PhDs on the Market
Robyn S. Swink
Culture and Media, Sociology of Gender, Race, Feminist Theory
Are Women Funny?: Exploring Gender, Race, (Post)Feminism, and Pleasure in “Women’s Comedy”
Dr. Rebecca Scott (Chair), Department of Sociology; Dr. Wayne Brekhus, Department of Sociology; Dr. Jaber F. Gubrium, Department of Sociology; Dr. Cristina Mislán, School of Journalism
I received my BA in Social Sciences (Sociology, Anthropology, and Psychology) from Webster University in St. Louis, Missouri in 2008. I completed my MA in Sociology at Southern Illinois University Edwardsville in 2011. After teaching briefly in St. Louis and Edwardsville, I came to the University of Missouri, Columbia to complete my Ph.D. I am currently a doctoral candidate in Sociology, with a graduate minor in Women’s and Gender Studies. I specialize in cultural studies, the sociology of gender, race, the sociology of humor, and feminist theory.
In my dissertation I use feminist critical discourse analysis to examine popular “women’s comedy” texts and ethnographic group interviews with viewers of those texts, in order to understand the cultural context of women’s comedy including how it contributes to and reflects emerging discourses of gender, race, and feminism.
I have substantial teaching experience including teaching Introduction to Sociology, Social Inequalities, Social Deviance, Sociology of Gender, Culture & Mass Media, and the Sociology of Youth. I have experience teaching a variety of class sizes and types, including both upper and lower division courses, online, and hybrid courses. I have also worked with diverse student bodies in a variety of institutional settings, including teaching at a community college and at two public universities.
Social Movements, Political Sociology, Environmental Sociology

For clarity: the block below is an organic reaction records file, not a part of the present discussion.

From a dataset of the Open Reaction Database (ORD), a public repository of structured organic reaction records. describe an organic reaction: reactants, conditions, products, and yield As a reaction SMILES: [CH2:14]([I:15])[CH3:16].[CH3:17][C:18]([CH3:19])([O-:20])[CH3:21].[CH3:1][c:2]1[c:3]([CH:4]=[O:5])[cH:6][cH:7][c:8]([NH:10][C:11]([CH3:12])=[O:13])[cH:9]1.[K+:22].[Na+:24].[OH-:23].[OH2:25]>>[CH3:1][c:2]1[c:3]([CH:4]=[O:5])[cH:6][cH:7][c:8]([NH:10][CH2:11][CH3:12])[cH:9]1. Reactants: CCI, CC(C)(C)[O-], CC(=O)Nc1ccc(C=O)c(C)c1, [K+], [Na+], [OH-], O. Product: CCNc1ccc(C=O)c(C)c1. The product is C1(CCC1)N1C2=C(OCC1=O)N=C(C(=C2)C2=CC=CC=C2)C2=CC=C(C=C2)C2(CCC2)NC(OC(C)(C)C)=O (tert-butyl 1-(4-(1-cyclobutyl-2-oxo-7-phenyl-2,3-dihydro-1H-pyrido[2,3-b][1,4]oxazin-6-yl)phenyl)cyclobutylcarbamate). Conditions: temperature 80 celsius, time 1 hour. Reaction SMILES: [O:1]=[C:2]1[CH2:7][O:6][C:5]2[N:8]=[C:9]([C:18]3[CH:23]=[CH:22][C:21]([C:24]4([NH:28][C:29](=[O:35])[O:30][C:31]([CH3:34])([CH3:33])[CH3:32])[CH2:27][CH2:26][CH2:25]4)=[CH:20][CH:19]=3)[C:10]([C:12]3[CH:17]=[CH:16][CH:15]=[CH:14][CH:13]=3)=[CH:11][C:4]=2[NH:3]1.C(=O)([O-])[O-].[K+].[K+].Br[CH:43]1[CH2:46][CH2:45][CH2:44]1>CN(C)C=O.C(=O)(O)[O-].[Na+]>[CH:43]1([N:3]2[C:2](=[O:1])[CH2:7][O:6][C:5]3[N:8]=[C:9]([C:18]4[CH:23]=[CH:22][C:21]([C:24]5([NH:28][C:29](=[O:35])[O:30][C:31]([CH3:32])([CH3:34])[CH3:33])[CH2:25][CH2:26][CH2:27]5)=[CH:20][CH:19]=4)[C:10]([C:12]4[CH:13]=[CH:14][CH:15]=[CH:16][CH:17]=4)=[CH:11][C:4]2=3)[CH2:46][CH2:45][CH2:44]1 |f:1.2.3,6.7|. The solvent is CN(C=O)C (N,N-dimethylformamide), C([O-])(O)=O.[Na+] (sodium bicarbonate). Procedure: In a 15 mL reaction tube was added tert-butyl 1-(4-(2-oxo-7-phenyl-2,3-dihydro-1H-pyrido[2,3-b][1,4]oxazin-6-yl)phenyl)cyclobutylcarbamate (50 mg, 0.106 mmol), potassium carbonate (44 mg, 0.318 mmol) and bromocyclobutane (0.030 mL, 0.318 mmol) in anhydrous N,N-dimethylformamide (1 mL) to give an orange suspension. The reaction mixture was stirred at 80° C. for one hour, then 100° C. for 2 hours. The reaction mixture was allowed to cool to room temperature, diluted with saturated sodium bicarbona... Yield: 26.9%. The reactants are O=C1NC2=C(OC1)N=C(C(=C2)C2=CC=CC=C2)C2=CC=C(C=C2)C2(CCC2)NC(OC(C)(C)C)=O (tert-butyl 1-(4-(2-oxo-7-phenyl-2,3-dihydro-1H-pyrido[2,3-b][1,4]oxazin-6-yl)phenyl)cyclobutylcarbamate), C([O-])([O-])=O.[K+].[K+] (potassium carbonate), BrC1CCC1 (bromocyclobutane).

“Lifestyle, Cultural, and Social Movements in the “Node” at Dancing Rabbit Ecovillage
Dr. Victoria Johnson (Chair), Department of Sociology; Dr. Wayne Brekhus, Department of Sociology; Dr. Rebecca Scott, Department of Sociology; Dr. Mary Grigsby, Department of Rural Sociology.
Zach Rubin is a student of the world and the people who inhabit it, which has led him to pursue a PhD candidacy in sociology from the University of Missouri. Within the discipline, his interests and specialties include social movements, political sociology, deviance, and environmental sociology. He also has an MA in Geography and an Online Educator Certificate from the same institution.
Zach has a long and varied record of teaching across disciplines and institutions. This includes courses in sociology, geography, rural sociology, and peace studies; taught at a large research institution, a private non-profit professional college, and a community college. He has taught extensively both on-ground and online over the course of a decade, in the traditional 16 week format, 4-, 6-, 8-, and 12-week formats; and self-paced.
His dissertation is an ethnographic study of an intentional community called Dancing Rabbit Ecovillage, and the activist tendencies of its members. This has led him to develop the concept of the social movement “node,” where certain hallmarks of cultural movements, lifestyle movements, and social movements meet to bear a unique form of activism that interlinks cultural and political claims through a shared lifestyle.